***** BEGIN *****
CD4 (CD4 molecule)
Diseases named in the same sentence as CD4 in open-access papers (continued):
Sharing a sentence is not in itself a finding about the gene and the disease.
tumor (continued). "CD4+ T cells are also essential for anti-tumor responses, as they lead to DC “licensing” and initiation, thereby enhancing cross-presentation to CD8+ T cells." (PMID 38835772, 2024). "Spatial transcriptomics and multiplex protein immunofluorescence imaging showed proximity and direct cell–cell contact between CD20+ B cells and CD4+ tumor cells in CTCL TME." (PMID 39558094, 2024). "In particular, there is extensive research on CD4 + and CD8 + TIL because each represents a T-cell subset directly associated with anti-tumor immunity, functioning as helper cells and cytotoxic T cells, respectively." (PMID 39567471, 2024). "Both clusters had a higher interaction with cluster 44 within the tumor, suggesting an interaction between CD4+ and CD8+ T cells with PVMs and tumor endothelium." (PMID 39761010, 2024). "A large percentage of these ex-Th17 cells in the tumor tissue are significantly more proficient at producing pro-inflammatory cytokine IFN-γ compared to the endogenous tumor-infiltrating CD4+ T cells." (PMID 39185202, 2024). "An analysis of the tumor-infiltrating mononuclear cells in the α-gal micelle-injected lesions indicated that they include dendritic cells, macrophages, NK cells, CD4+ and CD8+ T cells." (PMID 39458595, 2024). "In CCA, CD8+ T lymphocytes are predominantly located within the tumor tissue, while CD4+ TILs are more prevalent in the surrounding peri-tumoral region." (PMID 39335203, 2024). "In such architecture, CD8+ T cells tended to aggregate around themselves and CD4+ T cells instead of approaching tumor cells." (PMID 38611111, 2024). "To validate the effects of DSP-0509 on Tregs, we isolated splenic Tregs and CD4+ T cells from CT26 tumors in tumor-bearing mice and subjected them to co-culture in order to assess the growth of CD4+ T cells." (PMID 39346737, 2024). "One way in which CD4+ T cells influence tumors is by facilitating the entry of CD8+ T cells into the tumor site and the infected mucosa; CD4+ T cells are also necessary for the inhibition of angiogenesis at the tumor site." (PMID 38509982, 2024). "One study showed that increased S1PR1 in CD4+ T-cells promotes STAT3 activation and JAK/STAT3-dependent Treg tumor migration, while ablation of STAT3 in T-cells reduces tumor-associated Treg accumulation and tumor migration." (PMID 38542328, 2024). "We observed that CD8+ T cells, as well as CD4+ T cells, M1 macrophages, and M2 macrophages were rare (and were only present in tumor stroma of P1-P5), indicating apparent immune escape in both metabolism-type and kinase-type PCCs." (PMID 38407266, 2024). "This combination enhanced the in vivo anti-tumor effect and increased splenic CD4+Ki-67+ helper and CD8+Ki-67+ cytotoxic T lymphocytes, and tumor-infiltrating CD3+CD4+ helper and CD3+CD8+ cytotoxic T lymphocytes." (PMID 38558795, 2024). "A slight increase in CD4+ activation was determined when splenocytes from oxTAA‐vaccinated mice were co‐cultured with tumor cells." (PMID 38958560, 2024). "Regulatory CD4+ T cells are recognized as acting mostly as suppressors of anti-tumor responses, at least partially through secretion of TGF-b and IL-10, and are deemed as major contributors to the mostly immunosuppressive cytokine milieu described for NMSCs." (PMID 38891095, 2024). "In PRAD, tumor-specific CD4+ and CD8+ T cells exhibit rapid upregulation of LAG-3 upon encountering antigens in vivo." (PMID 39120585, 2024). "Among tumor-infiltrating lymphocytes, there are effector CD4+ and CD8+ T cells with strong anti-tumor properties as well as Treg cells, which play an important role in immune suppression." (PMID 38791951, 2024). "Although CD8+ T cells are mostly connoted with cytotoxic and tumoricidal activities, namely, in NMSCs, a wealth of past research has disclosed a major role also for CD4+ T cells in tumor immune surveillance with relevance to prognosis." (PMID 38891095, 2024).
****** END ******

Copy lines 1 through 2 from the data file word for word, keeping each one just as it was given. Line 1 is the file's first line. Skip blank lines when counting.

CD4 (CD4 molecule)
Diseases named in the same sentence as CD4 in open-access papers (continued):